I'd really hoped we were past this.
You might think that President Obama's comfortable reelection last month would put an end to the Republican birther conspiracy. But if you do, you don't know Arizona Republicans.
The latest battle for the movement that believes Barack Obama is ineligible to be President was fought Monday at the state's Electoral College vote, where a trio of Republican electors -- including state GOP chair Tom Morrissey -- once again raised concerns that Obama's birth certificate is a fake during the electoral college vote.
They were rebuffed by other Republicans in the room, including Gov. Jan Brewer. National Republicans have also distanced themselves from the birther movement. But in Arizona, the birthers aren't going quietly, even if they do recognize that they are going.
Arizona Secretary of State Ken Bennett (R) flirted with the birther conspiracy theory in May before backing off, but it appears some of his GOP colleagues in the state just can't let go.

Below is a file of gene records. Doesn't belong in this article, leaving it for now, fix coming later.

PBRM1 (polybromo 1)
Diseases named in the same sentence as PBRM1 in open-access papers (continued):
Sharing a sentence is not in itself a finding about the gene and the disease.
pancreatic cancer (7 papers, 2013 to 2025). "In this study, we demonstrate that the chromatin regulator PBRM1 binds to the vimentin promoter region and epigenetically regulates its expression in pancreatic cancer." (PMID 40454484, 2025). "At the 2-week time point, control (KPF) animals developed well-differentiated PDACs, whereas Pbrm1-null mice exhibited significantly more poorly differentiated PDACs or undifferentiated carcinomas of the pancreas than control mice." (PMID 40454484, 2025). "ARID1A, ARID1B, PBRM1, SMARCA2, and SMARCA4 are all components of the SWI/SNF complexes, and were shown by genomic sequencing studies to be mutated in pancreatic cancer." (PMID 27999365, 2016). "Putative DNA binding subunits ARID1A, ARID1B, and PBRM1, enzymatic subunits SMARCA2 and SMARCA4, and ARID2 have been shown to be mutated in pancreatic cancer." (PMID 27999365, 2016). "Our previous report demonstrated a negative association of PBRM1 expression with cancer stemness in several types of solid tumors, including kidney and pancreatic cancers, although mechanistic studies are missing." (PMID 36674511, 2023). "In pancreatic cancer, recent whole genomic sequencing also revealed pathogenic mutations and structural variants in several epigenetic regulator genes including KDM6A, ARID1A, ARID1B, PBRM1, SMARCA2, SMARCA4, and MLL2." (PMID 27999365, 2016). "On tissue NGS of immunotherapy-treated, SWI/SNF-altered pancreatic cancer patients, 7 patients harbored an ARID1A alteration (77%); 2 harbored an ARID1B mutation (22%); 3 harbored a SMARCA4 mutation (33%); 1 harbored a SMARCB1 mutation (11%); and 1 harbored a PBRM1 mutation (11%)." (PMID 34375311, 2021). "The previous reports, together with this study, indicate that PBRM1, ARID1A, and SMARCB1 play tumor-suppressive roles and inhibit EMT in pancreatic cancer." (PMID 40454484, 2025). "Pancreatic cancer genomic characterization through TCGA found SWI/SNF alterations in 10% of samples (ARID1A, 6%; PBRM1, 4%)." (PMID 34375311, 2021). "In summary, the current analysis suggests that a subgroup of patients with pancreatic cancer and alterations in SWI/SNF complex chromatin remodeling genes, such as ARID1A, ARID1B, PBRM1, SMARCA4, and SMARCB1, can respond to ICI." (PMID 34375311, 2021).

But it's the larger context that's worth keeping in mind: a few too many conservatives are just as uncomfortable with reality now as they were before the election, and the election was supposed to be their wake-up call.
Polls tell you what you don't want to hear? Assume there's a polling conspiracy! Economic data runs counter to your expectations? Assume there's a conspiracy there, too! Election results leave you feeling discouraged? Guess what: more conspiracies!
In Arizona, there are conservative activists still running around complaining about the president's long-form birth certificate, for crying out loud.
As I argued a month ago, if 2012 taught the right anything, there should have been one overarching lesson: if you perceive reality as the enemy, you're doing it wrong.
(Image: Gage Skidmore/Flickr)